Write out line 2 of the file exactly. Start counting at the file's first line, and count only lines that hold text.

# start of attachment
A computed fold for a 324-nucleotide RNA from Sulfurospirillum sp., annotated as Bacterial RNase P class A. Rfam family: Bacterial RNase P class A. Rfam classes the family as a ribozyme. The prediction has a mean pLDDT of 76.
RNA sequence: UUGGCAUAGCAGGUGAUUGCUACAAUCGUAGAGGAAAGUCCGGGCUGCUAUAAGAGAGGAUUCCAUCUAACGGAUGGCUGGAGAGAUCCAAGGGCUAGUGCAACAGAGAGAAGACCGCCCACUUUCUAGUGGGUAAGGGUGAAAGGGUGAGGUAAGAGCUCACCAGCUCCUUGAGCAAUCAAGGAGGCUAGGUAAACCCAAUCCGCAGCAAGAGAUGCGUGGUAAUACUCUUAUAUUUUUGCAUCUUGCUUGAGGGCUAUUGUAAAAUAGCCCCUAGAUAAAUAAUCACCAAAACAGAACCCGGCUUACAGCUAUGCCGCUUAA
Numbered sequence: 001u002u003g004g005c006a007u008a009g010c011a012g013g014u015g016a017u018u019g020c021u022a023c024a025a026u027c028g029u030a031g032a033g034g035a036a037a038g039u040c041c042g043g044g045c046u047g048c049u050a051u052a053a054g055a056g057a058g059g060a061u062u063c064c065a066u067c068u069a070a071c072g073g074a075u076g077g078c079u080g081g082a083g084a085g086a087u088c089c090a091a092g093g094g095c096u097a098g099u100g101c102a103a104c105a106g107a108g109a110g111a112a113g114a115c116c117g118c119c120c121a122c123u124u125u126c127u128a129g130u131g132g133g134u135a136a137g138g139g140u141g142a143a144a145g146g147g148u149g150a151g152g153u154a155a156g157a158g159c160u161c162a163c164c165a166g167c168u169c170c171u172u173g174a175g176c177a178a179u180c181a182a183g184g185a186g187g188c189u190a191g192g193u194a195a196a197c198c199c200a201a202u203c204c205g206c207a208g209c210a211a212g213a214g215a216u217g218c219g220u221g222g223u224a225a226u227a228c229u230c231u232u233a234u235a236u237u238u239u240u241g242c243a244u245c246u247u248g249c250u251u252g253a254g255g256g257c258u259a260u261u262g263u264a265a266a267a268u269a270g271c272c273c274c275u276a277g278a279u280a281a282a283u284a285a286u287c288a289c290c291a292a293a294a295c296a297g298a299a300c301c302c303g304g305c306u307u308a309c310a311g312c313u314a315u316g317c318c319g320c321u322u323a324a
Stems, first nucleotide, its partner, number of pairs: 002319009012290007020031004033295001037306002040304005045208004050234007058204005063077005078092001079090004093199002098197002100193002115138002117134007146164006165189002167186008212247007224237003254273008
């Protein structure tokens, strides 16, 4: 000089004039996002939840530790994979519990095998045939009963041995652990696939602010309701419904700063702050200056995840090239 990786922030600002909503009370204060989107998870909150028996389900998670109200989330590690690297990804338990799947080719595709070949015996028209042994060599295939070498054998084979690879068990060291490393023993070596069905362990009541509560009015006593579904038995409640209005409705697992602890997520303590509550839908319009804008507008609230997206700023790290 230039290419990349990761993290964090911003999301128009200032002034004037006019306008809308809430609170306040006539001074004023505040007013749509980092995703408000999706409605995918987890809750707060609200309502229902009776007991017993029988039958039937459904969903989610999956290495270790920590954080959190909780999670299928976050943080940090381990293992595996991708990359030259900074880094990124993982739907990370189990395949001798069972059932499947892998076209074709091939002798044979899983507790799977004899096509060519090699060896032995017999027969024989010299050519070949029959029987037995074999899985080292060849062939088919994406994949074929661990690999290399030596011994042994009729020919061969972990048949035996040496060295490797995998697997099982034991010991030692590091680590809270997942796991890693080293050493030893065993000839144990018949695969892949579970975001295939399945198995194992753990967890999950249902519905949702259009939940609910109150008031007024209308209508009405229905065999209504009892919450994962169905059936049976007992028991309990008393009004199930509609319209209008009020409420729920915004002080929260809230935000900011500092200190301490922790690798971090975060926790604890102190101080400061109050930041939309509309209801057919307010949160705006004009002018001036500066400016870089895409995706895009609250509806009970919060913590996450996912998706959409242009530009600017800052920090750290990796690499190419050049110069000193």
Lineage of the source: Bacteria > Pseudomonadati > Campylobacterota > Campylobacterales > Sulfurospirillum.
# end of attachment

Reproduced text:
RNA sequence: UUGGCAUAGCAGGUGAUUGCUACAAUCGUAGAGGAAAGUCCGGGCUGCUAUAAGAGAGGAUUCCAUCUAACGGAUGGCUGGAGAGAUCCAAGGGCUAGUGCAACAGAGAGAAGACCGCCCACUUUCUAGUGGGUAAGGGUGAAAGGGUGAGGUAAGAGCUCACCAGCUCCUUGAGCAAUCAAGGAGGCUAGGUAAACCCAAUCCGCAGCAAGAGAUGCGUGGUAAUACUCUUAUAUUUUUGCAUCUUGCUUGAGGGCUAUUGUAAAAUAGCCCCUAGAUAAAUAAUCACCAAAACAGAACCCGGCUUACAGCUAUGCCGCUUAA